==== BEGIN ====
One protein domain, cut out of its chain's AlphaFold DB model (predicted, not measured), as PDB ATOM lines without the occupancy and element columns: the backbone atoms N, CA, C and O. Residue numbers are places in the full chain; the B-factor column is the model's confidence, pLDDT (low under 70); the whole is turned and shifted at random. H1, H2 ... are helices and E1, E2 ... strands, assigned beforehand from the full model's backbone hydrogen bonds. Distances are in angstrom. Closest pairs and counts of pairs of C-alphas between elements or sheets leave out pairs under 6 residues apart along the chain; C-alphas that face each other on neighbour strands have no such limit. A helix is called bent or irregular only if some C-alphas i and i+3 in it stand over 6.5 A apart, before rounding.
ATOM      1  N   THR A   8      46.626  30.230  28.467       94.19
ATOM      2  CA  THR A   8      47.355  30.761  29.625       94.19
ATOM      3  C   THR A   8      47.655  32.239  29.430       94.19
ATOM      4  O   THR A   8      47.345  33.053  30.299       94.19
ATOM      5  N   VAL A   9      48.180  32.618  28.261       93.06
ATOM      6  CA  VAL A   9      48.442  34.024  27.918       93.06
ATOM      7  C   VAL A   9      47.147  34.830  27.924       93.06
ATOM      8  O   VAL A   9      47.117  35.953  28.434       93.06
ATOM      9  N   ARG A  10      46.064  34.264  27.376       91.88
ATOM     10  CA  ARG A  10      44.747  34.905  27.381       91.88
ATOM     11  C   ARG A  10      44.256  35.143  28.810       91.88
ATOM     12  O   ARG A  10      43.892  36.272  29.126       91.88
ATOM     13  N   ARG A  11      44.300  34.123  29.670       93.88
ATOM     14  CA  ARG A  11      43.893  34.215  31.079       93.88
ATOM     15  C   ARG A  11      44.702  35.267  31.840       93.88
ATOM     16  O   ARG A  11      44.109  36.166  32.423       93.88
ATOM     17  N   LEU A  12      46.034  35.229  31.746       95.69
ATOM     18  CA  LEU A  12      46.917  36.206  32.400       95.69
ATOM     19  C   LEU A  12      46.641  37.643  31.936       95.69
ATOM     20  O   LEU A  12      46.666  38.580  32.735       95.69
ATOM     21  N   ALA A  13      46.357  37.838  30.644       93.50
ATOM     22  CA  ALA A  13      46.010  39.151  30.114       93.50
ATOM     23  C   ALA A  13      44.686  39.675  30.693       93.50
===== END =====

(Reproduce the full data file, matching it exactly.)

One protein domain, cut out of its chain's AlphaFold DB model (predicted, not measured), as PDB ATOM lines without the occupancy and element columns: the backbone atoms N, CA, C and O. Residue numbers are places in the full chain; the B-factor column is the model's confidence, pLDDT (low under 70); the whole is turned and shifted at random. H1, H2 ... are helices and E1, E2 ... strands, assigned beforehand from the full model's backbone hydrogen bonds. Distances are in angstrom. Closest pairs and counts of pairs of C-alphas between elements or sheets leave out pairs under 6 residues apart along the chain; C-alphas that face each other on neighbour strands have no such limit. A helix is called bent or irregular only if some C-alphas i and i+3 in it stand over 6.5 A apart, before rounding.
ATOM      1  N   THR A   8      46.626  30.230  28.467       94.19
ATOM      2  CA  THR A   8      47.355  30.761  29.625       94.19
ATOM      3  C   THR A   8      47.655  32.239  29.430       94.19
ATOM      4  O   THR A   8      47.345  33.053  30.299       94.19
ATOM      5  N   VAL A   9      48.180  32.618  28.261       93.06
ATOM      6  CA  VAL A   9      48.442  34.024  27.918       93.06
ATOM      7  C   VAL A   9      47.147  34.830  27.924       93.06
ATOM      8  O   VAL A   9      47.117  35.953  28.434       93.06
ATOM      9  N   ARG A  10      46.064  34.264  27.376       91.88
ATOM     10  CA  ARG A  10      44.747  34.905  27.381       91.88
ATOM     11  C   ARG A  10      44.256  35.143  28.810       91.88
ATOM     12  O   ARG A  10      43.892  36.272  29.126       91.88
ATOM     13  N   ARG A  11      44.300  34.123  29.670       93.88
ATOM     14  CA  ARG A  11      43.893  34.215  31.079       93.88
ATOM     15  C   ARG A  11      44.702  35.267  31.840       93.88
ATOM     16  O   ARG A  11      44.109  36.166  32.423       93.88
ATOM     17  N   LEU A  12      46.034  35.229  31.746       95.69
ATOM     18  CA  LEU A  12      46.917  36.206  32.400       95.69
ATOM     19  C   LEU A  12      46.641  37.643  31.936       95.69
ATOM     20  O   LEU A  12      46.666  38.580  32.735       95.69
ATOM     21  N   ALA A  13      46.357  37.838  30.644       93.50
ATOM     22  CA  ALA A  13      46.010  39.151  30.114       93.50
ATOM     23  C   ALA A  13      44.686  39.675  30.693       93.50